While headlines may suggest otherwise, the vast majority of online file-sharers go about their business without ever falling foul of the law. Like hundreds of millions of speeding motorists every day, most breaches go unnoticed or unpunished.
Nevertheless, that’s not to say people can forget about the risks. Breaches of copyright law can result in hefty fines in most developed countries, if rightsholders feel strongly enough about prosecuting the case.
One such case began in Sweden four years ago when police investigating another incident stumbled across content being shared on a man’s computer. The discovery, which involved material obtained from The Pirate Bay, was reported to both copyright holders and the prosecutor.
After moving through an initial case and an appeal, the prosecutor’s office was disappointed when the file-sharer was issued with just a fine. With ambitions for a scary legal precedent, those sharing files habitually should be sent to jail, the prosecutor argued.
The case went all the way to the Supreme Court but it didn’t work out as planned. The Court agreed that the defendant (known as JS) had damaged the interests of copyright holders with his actions but noted that in the majority of cases (57 out of the 60 movies) his subsequent sharing with others had been brief.
Also in the man’s favor was how the Court viewed his activities. No commercial motivation was found, with the Court noting that his file-sharing had been for personal use, despite its scale.
“Such use of the current networks and services should not be considered as an aggravating factor when assessing the penalty amount,” the judgment reads.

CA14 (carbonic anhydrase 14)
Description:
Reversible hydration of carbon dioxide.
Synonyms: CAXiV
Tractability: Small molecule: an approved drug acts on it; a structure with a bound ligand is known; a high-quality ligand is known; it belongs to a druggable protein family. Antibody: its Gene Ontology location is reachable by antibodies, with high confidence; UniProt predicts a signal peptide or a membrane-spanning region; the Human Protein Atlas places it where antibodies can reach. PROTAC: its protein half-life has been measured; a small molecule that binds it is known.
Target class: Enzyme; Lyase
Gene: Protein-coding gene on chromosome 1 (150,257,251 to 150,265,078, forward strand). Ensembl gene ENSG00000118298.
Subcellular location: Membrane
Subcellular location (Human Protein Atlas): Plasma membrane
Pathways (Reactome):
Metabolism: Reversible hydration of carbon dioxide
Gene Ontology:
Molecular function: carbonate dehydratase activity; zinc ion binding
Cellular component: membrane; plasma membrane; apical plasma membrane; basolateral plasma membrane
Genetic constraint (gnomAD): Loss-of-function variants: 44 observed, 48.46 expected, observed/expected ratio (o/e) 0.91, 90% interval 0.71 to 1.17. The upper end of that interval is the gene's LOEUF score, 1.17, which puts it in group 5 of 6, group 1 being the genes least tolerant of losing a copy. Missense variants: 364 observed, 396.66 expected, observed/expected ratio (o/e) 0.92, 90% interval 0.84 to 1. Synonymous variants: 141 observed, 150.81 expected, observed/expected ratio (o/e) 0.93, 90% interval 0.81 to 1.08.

Sweden operates an income-calibrated system of fines known as “day fines” which are equal to the amount the defendant could have earned in a day. The Court ruled that for each movie download with a short upload, the man would be sentenced to 50 day fines.
While that sounds like the fine could increase to a huge amount, in Sweden when people are convicted of several offenses at the same time the penalty is gradually reduced for each subsequent offense. In any event the maximum punishment is 200 day fines.
In this case the man was sentenced to 180 day fines, up from the 160 handed down by the lower court. Anti-piracy group Rights Alliance who assisted with the case welcomed the judgment, but there can be little doubt that a custodial sentence (even a suspended one) was the target here.
Nevertheless, it appears that the judgment could have drawn a line in the sand.
“This is a borderline case where the sentence is located on the edge of going over to prison. If you’re looking to see what is necessary for a prison sentence, it’s not much more than this,” Supreme Court Judge Svante O. Johansson concluded.